Let your gardens be abloom with flowers

By TheHindu on 19 May 2017 | read
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A broken washing machine was up-cycled when Nandini Gopinath, who owns Phokkisham, an organic store in Nungambakkam, decided to plant a mango sapling inside its barrel.

This is the new addition to her one-year-old terrace garden.

Such innovations show how invested some home gardeners are in their terrace gardens. So, there is a snowflake’s chance in hell that such home gardeners would allow the summer heat to scorch and destroy their plants.

Watch and water

“It is not necessary to water the plants every day; nor is it required to drench the soil in water. One must check the moisture in the soil and how much of water the plant can retain, before adding more water in the mix,” says Parimala Krishnaswamy, a home gardener from Mylapore.

Ideas in a bottle

To ensure sufficient water levels are maintained, gardeners can make use of old pet bottles.

“A pet bottle with a hole in the cap will ensure only a small stream of water is released at a time,” says Parimala.

“As I have only potted plants at home, I overturn uncapped bottles, filled with water, and immerse them in the soil, which ensures that water is gradually released in small quantities,” says Uthra K., a gardener in Mylapore. Having taken up gardening only six months ago, she has about 20 pots in her home garden, which contain flowering and vegetable-bearing plants.

“People with bigger gardens and plants that grow from the ground can place bottles with many holes near these plants, to ensure constant moisture. They can also install a drip irrigation system, which allows for water to drip directly to the roots,” she adds.

Ramkumar, a resident of Mandaveli, uses coconut fibres which are buried along with the sapling to retain moisture in the plants. “After planting the saplings in the pot, pieces of dried coconut fibre can be placed around it.

This can be covered with moist mud on top. These coconut fibres are mostly discarded by vendors and can be collected from them. As these have excellent water retention capacity, the plants don’t have to be watered many times,” says Ramkumar whose terrace garden consists of flowering plants, bonsai and terrariums.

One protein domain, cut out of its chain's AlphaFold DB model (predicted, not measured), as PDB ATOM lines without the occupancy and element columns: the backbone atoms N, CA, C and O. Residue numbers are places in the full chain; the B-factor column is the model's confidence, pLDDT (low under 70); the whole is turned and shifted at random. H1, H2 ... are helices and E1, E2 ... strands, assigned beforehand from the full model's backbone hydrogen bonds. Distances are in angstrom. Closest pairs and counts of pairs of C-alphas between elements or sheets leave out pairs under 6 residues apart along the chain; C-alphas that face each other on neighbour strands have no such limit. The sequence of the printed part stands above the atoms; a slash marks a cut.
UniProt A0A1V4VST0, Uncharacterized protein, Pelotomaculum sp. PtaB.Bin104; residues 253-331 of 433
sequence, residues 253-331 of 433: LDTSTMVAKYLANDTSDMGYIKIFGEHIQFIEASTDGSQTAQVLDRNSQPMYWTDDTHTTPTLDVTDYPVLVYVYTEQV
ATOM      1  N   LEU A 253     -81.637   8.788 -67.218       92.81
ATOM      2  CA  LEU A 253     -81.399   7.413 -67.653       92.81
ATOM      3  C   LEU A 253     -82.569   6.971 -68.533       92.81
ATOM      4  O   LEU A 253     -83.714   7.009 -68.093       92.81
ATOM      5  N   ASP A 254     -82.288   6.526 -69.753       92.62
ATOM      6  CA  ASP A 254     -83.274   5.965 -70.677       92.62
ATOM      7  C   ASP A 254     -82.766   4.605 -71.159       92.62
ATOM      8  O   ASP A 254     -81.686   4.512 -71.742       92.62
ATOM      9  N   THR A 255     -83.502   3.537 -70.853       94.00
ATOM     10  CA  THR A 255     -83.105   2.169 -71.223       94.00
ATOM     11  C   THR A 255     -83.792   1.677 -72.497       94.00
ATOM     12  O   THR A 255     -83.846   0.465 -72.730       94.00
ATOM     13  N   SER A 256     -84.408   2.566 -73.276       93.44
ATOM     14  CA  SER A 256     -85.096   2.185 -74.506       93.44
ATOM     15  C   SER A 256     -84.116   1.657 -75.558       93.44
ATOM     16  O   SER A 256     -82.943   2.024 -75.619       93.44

Reuse water

At a time when there is acute water shortage, people can reuse the water that goes into washing rice and vegetables, for watering their plants.

“Soapy water that is discarded after washing clothes can be sprinkled on the outside of the earthen pots to keep them cool,” says Nandini.

Soapy water has another use in the garden, according to Sumitra Shrikant, a long-time home gardener and owner of Aapti Gardening Solutions in Abhiramapuram.

“The water collected after washing vessels and clothes can be poured directly to the plants as they help in controlling pests, which are rampant during summer,” she says.

War against fungus

While extreme heat can cause vegetable- and fruit-bearing plants to be infected with fungus, an organic concoction of neem oil and water can effectively curb such infestation, says Nandini.

“In plants like tomatoes, a white fungus-like growth can be seen during summer due to increased humidity in the air. I mix 5 ml of neem oil in 2 litres of water with ice cubes and sprinkle it liberally on such fungus. This is effective in keeping the ants at bay,” said Nandini.

Sunscreen for plants

Commonly known as Kadalai Punnaku, groundnut oil cakes mixed in water serve as the perfect sunscreen for potted plants when applied liberally on them, say experienced terrace gardeners who have managed to protect even the most sensitive flowering plants by this method.

“This powder-like substance, which is commonly used as cow fodder, can be soaked in three litres of water for a maximum of three to four hours to attain jelly-like consistency,” says Nandini.

Keeping pests away

Using soapy nut powder along with neem and groundnut oil cakes can help in pest control as well as aid in water retention, according to Sumitra.

When this powder in mixed with the oils and applied, it separates the oil from the groundwater, and sustains both for a longer period.

As for flowering plants, a method called mulching which consists of compost made from half-decayed and wilted flowers can be used to cover the surface of the soil to optimally protect the roots, says Ramkumar.

“Mulch made from dried leaves is also good for both flowering and vegetable plants, and should be placed close to the roots,” adds Sumitra.

Relocation helps

A simple relocation of your potted plants can make a huge difference in their growth, says Anoop Kumar, a resident of Anna Nagar who has two decades of experience in terrace gardening.

According to Anoop, humidity and vapour pressure are two deciding factors in how well plants fare during summer.

“During summer, it is advisable to keep all the pots huddled up together in one cool spot. By doing so, moisture between plants can be balanced at all times. Also, it is essential to keep leafy vegetables like spinach under maximum shade.

But other flowering plants can be exposed to more than 50 percent of sunlight as the buds require that much to flower,” he adds.

It is also important to educate oneself on the plants that thrive during summer and the ones that are likely to wilt.

“From the onset of summer till mid-June, it is simply too hot in Chennai for most plants to survive. During this period, I often suggest new gardeners begin with flowering plants, as they respond a little better to the heat, and not grow introduce fruit- and vegetable-bearing plants. One can however go in lady’s finger, as it can be planted through the year,” says Sumitra, adding, “Gardeners can also use this period to get their soil ready for the next season.”

 

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